Note: This article originally appeared in the December 2010 issue of Franchising World.
The world of credit underwriting has been turned on its head, and unfortunately the franchisee is left holding the bag to figure out what lenders are looking for when approving credit in today’s challenging credit environment. If you are planning growth initiatives such as opening a new store, acquiring an existing operating store or remodeling your own store, it is likely that a large chunk of capital will come from some form of third-party financing. Does your company have the financial strength to obtain the capital needed? What do lenders look for when considering financial strength?
Lenders use financial ratios as a way to measure the financial strength of a business, and determining which ratios are used and how they are computed can vary greatly by lender and can become confusing. Following are five core areas that lenders evaluate to determine financing strength, along with simple “Underwriting Tips” to help you strengthen your financial position so that you can access the capital needed for your growth initiative.
1. Sales and Profitability
Gross sales (top line) are viewed closely by lenders to determine if sales are flat, growing or declining. Lenders will compare your company’s gross sales numbers to those across the franchise system to see if your company is over- or under-performing. A decline in sales is not seen positively by lenders because it may be an indication of poor management, or that cash within the business will continue to be drained to pay the company’s fixed costs, such as rent and salaries. Profitability (bottom line) must be a positive number; if not, then a lender will consider the financial strength of your business to be poor.
UNDERWRITING TIP: Most lenders will perform the lender “nod,” which means they will take a quick look at the top line (gross sales) and bottom line (profitability) to form an opinion on the strength of the company. If the top line shows declining numbers, be prepared to discuss with the lender why this is the case. If the location is experiencing issues that are causing the decline (i.e. construction, loss of a major anchor tenant), be sure to have a plan to address the issue and share that plan with the lender. If profitability is down or is not positive, be sure to figure out why before you apply for credit with a lender. Look at costs and expenses. Perhaps there is an opportunity to lower fixed costs by renegotiating the rent with the landlord or by lowering food costs through a co-op. If it is due to a one-time extraordinary event or if cost savings have been implemented recently which will positively impact future profitability, be sure to point that out to the lender.
2. Cash Flow
As the name implies, this means how much operating cash is flowing through your business. The lender will look at the amount of operating cash flow and compare it to how much debt must be paid back over the next 12 months (current debt). This is also referred to as the debt-service coverage ratio. If cash flow does not cover current debt (i.e. less than one times the amount), it indicates that addition capital is needed to pay existing bills. Needless to say, lenders do not like that. If the ratio is high, that tells the lender that not only can the customer pay back existing bills, but the customer can also pay them back on a new loan. This is a ratio where the higher the ratio the better.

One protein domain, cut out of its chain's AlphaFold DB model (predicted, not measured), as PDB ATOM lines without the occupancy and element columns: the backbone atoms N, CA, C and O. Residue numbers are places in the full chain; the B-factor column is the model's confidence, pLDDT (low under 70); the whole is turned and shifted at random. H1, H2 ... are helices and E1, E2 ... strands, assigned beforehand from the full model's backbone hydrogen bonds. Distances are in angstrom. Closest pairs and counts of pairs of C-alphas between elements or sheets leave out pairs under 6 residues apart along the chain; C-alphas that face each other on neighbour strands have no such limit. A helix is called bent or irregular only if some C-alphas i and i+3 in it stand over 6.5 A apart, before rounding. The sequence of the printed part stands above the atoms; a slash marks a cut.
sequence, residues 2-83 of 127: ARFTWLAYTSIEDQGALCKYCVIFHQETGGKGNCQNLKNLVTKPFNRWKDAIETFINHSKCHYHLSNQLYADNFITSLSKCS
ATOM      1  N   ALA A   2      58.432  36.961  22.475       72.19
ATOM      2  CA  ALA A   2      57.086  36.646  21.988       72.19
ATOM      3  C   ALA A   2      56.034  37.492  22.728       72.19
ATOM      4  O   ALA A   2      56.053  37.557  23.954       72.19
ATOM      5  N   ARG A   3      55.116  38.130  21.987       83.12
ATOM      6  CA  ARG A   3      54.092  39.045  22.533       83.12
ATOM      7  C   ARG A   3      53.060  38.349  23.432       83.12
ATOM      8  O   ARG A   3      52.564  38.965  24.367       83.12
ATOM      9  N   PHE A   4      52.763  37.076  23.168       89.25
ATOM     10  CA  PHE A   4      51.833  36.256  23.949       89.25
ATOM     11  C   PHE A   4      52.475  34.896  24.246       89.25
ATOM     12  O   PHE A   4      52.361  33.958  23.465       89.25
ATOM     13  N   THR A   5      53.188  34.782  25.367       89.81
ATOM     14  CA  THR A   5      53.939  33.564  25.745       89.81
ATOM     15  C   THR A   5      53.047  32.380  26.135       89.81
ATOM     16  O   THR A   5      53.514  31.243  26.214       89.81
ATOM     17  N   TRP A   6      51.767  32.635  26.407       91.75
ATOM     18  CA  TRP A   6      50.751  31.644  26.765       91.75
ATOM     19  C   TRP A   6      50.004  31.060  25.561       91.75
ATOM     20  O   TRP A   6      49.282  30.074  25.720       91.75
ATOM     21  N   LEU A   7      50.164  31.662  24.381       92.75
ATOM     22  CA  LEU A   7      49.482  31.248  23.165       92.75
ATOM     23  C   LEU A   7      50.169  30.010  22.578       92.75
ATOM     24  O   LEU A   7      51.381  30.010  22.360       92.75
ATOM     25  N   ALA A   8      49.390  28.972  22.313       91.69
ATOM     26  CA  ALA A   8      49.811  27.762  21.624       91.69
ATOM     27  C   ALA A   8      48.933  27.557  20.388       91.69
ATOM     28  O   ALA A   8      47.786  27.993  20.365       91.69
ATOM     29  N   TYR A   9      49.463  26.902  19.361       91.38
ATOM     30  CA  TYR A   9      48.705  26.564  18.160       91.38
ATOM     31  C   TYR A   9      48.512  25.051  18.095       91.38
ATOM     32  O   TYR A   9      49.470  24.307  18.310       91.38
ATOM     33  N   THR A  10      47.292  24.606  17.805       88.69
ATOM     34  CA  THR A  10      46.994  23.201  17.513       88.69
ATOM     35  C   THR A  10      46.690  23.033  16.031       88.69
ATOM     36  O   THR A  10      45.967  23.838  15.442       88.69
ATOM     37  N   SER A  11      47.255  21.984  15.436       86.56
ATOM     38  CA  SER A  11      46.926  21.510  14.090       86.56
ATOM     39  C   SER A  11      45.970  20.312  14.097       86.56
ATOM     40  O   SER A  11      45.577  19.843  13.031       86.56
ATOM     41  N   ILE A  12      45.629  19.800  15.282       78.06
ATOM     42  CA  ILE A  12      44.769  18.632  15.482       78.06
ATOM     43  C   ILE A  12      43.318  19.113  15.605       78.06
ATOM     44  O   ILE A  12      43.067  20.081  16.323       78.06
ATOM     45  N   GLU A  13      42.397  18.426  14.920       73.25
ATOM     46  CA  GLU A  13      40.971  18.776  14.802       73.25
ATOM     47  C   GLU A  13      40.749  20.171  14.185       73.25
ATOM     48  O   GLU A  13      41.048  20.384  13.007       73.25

Some lenders will add the current debt amount on the new contemplated loan to the existing current debt amount to make sure that the ratio is still over one times the amount (1.25 times or higher is a general rule of thumb). This provides the lender with a view that the company should have sufficient existing cash flow to service existing debt plus the proposed new debt without having to rely solely on new cash flow to cover the proposed new debt.
UNDERWRITING TIP: Know your debt service coverage ratio. If the ratio is less than one, confirm that the operating cash flow has been calculated properly by adding back all non-cash expense items (i.e. depreciation and amortization) and review current debt to identify any debt that is ending before 12 months, and point that out to the lender. If there is a shareholder loan that is causing the ratio to be calculated to less than one times the amount, then a subordination of the shareholder loan can be offered to the lender which will improve the debt service coverage ratio.
Inherently, growth initiatives are done to increase cash flow. If a remodeling project is expected to raise top line sales by a certain percent, which should increase cash flow, share that information with the lender. Provide the lender with a pro-forma financial statement on new store builds to show them what projected cash flow will be over the next one to two years. For acquisition deals, explain what costs and expenses will be saved through consolidated operations after the acquisition. In some cases you can ask the lender if it would consider refinancing all of your existing debt along with the new loan, which may have a positive impact on the company’s operating cash flow and the debt service coverage ratio.
Companies that are highly leveraged scare lenders.
At a basic level, this means how much debt your business has to how much equity you have in your business (debt-to-equity ratio). The lender wants to make sure that your business is not highly levered, which would mean that the debt of your business is two times or more higher than the equity you have in your business. Companies that are highly leveraged scare lenders because the company may not be able to pay back the loan even if there is just a small problem. Companies that are not highly leveraged provide the lender with comfort that the company is poised to weather the storm. This is a ratio where the lower the ratio the better. Understand that if your business is highly leveraged, a lender will consider the financing strength of your business to be poor, and you will be challenged with obtaining new capital for your growth initiative.